Code of Ethics

Statement of Principles of Radio and Television Broadcasters
Issued by The Board of Directors of The National Association of Broadcasters


The following Statement of Principles of radio and television broadcasting was adopted by the Board of Directors of the National Association of Broadcasters on behalf of the Association and commercial radio and television stations it represents.

America’s free over-the-air radio and television broadcasters have a long and proud tradition of universal, local broadcast service to the American people. These broadcasters, large and small, representing diverse localities and perspectives, have strived to present programming of the highest quality to their local communities pursuant to standards of excellence and responsibility. They have done so and continue to do so out of respect for their status as daily guests in the homes and lives of a majority of Americans and with a sense of pride in their profession, in their product and in their public service.

The Board issues this statement of principles to record and reflect what it believes to be the generally-accepted standards of America’s radio and television broadcasters. The Board feels that such a statement will be particularly useful at this time, given public concern about certain serious societal problems, notably violence and drug abuse.

The Board believes that broadcasters will continue to earn public trust and confidence by following the same principles that have served them will for so long. Many broadcasters now have written standards of their own. All have their own programming policies. NAB would hope that all broadcasters would set down in writing their general programming principles and policies, as the Board hereby sets down the following principles.

Principles Concerning Program Content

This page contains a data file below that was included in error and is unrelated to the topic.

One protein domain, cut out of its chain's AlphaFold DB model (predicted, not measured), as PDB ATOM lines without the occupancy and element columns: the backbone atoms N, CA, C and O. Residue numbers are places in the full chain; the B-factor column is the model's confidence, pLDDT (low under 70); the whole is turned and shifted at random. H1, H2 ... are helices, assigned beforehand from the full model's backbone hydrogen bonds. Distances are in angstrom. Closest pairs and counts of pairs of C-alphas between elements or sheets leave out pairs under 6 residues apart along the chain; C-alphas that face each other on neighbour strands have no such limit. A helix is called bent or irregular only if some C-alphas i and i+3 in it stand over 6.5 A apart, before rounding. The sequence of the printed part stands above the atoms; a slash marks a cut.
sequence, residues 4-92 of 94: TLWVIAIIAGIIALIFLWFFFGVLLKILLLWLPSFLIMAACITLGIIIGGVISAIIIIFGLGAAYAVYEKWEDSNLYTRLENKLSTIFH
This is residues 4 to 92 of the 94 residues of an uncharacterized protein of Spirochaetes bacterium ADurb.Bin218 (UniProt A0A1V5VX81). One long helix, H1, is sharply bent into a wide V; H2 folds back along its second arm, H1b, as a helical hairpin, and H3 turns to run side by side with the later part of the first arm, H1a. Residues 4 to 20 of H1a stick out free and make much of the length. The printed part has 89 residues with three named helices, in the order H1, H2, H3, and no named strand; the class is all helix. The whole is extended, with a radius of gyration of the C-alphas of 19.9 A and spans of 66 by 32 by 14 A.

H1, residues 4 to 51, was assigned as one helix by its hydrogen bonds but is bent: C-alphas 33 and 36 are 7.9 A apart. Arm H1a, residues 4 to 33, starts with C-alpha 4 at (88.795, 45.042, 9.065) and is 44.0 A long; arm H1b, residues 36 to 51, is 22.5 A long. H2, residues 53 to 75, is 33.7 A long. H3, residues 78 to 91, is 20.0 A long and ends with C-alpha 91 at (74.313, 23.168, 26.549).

Responsibly exercised artistic freedom

The challenge to the broadcaster often is to determine how suitably to present the complexities of human behavior without compromising or reducing the range of subject matter, artistic expression or dramatic presentation desired by the broadcaster and its audience. For television and for radio, this requires exceptional awareness of considerations peculiar to each medium and of the composition and preferences of particular communities and audiences.

Each broadcaster should exercise responsible and careful judgement in the selection of material for broadcast. At the same time each broadcast licensee must be vigilant in exercising and defending its rights to program according to its own judgements and to the programming choices of its audiences. This often may include the presentation of sensitive or controversial material.

In selecting program subjects and themes of particular sensitivity, great care should be paid to treatment and presentation, so as to avoid presentations purely for the purpose of sensationalism or to appeal to prurient interest or morbid curiosity.

In scheduling programs of particular sensitivity, broadcasters should take account of the composition and the listening or viewing habits or their specific audiences. Scheduling generally should consider audience expectations and composition in various time periods.